Instead, people supporting the tarpaulin on either side can rock the cetacean from side to side to help it reorient itself. Responders then periodically lower the tarpaulin to check if the animal can maintain its upright position in the water. If it rolls onto its side, they raise the tarpaulin and keep rocking it. If it remains upright, they can help it out to deeper water and let it go.
Sadly, there are times an animal can’t be refloated—not just when it won’t survive in the ocean, but also when sea conditions mean refloating can be a significant risk to human life.
Additionally, sometimes the location of a stranding and the size of the cetacean means responders can’t get the equipment to refloat them.
Whenever refloating isn’t possible, euthanasia or letting nature take its course are necessary to consider. The main deciding factor between these choices is whether euthanising the cetacean can kill it instantly and painlessly.
Given the sensitive nature of euthanising a cetacean, it’s extremely important for responders to consult with other experts to make sure the best choice is made. Furthermore, euthanasia should never be administered in front of the public. It’s such a controversial option that some countries don’t believe there is any safe, humane way to euthanise a cetacean. These countries have adopted the policy of letting nature take its course if refloating isn’t possible.
Given the size of some cetaceans, firearms can’t always cause guaranteed instant death. Even the needle route is difficult because getting the right drugs in the right dosages in the right size needle isn’t always possible. If you can’t guarantee that the animal would die instantly or painlessly, euthanasia won’t be a humane solution. In these cases, letting nature take its course may be the only option.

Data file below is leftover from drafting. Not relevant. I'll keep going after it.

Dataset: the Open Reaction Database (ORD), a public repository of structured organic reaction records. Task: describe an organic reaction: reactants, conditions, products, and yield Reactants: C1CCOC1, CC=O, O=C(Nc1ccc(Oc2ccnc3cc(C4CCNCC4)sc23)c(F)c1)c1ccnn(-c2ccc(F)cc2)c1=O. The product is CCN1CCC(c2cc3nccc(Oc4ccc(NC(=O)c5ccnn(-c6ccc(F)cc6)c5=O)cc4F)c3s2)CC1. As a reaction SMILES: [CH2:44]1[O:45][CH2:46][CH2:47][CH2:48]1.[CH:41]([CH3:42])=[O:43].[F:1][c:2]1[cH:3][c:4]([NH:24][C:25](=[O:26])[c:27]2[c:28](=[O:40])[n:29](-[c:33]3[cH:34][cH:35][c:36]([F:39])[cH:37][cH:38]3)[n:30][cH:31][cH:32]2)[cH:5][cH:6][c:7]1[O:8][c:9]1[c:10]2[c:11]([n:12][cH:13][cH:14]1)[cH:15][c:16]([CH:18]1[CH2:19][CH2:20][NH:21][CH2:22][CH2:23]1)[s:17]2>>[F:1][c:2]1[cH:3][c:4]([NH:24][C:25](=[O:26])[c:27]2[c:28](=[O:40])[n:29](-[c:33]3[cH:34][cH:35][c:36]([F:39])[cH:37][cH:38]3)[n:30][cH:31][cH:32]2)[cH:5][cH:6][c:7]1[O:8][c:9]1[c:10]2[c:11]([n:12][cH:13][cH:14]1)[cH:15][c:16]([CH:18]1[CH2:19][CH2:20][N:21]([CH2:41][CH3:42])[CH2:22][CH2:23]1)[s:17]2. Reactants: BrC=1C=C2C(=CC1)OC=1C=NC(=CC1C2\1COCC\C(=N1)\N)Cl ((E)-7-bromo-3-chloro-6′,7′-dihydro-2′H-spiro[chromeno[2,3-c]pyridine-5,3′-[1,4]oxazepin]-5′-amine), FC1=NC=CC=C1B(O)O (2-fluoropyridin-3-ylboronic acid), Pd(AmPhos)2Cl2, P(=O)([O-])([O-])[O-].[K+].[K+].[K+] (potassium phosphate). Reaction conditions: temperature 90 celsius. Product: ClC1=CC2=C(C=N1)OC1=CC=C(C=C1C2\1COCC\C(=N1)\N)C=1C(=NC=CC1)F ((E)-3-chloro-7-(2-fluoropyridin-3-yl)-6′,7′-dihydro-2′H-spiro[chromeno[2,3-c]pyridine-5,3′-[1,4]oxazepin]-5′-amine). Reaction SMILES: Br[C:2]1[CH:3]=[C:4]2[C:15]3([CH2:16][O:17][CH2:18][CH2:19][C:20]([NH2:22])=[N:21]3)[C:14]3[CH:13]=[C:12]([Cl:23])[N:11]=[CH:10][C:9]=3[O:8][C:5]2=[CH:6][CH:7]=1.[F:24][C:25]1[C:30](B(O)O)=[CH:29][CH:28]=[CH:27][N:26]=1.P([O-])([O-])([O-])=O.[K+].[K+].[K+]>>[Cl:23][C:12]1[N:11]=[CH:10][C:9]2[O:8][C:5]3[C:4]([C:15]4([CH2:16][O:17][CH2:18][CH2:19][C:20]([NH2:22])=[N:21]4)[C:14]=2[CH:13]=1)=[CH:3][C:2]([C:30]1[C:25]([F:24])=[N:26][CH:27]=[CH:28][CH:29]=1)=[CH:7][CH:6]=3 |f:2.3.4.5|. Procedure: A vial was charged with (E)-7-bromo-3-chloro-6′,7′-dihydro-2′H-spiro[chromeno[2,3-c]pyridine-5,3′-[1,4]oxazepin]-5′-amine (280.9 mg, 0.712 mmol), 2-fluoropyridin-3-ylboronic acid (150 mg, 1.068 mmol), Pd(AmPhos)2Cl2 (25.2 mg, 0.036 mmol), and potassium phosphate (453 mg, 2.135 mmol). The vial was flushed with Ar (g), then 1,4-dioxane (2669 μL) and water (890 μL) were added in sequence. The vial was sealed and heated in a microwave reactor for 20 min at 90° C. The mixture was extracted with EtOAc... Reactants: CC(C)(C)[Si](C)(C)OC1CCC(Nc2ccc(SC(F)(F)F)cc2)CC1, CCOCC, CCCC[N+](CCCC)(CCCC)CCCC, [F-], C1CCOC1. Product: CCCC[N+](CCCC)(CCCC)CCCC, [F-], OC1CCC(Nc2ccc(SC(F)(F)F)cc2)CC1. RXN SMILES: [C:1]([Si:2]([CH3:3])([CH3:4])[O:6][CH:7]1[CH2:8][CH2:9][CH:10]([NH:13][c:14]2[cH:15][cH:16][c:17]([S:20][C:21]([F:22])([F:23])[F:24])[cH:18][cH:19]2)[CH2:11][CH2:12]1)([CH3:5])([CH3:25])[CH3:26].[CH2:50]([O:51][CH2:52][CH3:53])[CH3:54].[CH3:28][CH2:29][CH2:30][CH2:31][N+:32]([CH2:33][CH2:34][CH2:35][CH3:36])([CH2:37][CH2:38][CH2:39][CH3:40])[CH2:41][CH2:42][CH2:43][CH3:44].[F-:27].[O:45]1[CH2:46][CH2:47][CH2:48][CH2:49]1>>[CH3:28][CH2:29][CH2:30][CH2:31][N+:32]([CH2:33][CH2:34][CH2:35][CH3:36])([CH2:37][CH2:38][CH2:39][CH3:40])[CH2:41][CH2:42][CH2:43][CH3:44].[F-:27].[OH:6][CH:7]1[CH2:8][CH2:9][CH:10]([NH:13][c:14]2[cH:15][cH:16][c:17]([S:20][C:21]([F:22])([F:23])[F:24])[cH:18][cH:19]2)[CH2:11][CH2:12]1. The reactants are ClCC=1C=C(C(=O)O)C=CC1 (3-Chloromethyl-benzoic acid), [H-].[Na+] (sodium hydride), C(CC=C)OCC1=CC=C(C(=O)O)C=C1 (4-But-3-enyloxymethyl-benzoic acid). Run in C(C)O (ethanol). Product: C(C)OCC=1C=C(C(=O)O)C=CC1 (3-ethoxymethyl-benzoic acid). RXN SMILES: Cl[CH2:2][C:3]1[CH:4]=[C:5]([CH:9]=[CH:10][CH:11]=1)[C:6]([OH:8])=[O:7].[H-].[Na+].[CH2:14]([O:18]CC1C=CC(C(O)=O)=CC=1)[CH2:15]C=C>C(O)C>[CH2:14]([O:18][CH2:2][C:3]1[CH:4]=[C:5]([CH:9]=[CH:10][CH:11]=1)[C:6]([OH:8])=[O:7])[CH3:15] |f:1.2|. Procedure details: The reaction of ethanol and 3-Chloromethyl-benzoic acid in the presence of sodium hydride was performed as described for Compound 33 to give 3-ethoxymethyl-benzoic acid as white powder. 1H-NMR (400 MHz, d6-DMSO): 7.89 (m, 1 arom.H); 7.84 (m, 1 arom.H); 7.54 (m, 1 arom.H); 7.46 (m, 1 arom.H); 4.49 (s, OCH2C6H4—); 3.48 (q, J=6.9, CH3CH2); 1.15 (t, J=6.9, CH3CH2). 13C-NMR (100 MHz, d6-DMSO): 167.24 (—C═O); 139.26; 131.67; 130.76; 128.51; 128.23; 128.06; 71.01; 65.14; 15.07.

When this occurs, responders simply keep the animal as stable and comfortable as possible until it dies.
The end result
Regardless of the option undertaken, a stranding can provide an opportunity to learn a lot about a cetacean’s biology. A huge amount of photography and measurements are taken, and in the case of a dead cetacean, samples can also be taken. In this way, even when a cetacean dies, they can still help us learn more to improve cetacean conservation in the future.
But when a stranded cetacean is alive, we humans get the opportunity for some active conservation. If we have the right knowledge, the right equipment, enough people and a little bit of luck, we might just save a giant.
If you witness a cetacean stranding in Western Australia, please call the wildcare helpline at 9474 9055 and follow the wildlife officer’s instructions.
The cetacean stranding response course I took part in was run by Oceans Research using guidelines developed by Oceans Research in concert with the Marine Animal Response Society for use in South Africa.
I’d like to thank Sasha Dines for her work consulting on this article. Sasha is the Head Field Specialist at the Ocean Research Campus in Mossel Bay, South Africa. She has extensive experience as a responder to cetacean strandings.